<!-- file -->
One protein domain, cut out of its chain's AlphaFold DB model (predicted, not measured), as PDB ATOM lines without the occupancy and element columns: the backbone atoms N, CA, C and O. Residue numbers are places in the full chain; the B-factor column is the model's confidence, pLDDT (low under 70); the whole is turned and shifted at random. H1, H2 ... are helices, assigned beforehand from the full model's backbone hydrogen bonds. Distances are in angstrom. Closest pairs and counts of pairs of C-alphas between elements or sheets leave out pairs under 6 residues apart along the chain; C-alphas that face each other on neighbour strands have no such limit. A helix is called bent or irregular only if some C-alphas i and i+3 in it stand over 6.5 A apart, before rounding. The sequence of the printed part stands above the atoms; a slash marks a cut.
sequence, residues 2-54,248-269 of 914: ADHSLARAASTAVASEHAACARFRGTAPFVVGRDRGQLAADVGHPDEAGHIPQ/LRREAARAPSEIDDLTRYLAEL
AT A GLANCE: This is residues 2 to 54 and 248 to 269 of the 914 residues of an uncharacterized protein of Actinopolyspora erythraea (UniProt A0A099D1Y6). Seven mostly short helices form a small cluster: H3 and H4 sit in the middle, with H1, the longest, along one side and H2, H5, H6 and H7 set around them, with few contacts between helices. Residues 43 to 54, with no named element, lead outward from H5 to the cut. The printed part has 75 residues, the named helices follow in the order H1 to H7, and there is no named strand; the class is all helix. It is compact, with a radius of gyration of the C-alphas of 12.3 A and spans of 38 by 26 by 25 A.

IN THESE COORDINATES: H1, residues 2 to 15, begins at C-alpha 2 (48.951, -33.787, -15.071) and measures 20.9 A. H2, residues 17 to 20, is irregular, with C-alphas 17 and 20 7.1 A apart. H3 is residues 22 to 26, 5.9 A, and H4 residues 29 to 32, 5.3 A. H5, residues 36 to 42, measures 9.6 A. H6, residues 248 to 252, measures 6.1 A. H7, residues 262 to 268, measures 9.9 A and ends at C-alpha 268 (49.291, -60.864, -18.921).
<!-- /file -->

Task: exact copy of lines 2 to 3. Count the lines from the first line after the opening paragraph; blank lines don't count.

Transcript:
AT A GLANCE: This is residues 2 to 54 and 248 to 269 of the 914 residues of an uncharacterized protein of Actinopolyspora erythraea (UniProt A0A099D1Y6). Seven mostly short helices form a small cluster: H3 and H4 sit in the middle, with H1, the longest, along one side and H2, H5, H6 and H7 set around them, with few contacts between helices. Residues 43 to 54, with no named element, lead outward from H5 to the cut. The printed part has 75 residues, the named helices follow in the order H1 to H7, and there is no named strand; the class is all helix. It is compact, with a radius of gyration of the C-alphas of 12.3 A and spans of 38 by 26 by 25 A.

IN THESE COORDINATES: H1, residues 2 to 15, begins at C-alpha 2 (48.951, -33.787, -15.071) and measures 20.9 A. H2, residues 17 to 20, is irregular, with C-alphas 17 and 20 7.1 A apart. H3 is residues 22 to 26, 5.9 A, and H4 residues 29 to 32, 5.3 A. H5, residues 36 to 42, measures 9.6 A. H6, residues 248 to 252, measures 6.1 A. H7, residues 262 to 268, measures 9.9 A and ends at C-alpha 268 (49.291, -60.864, -18.921).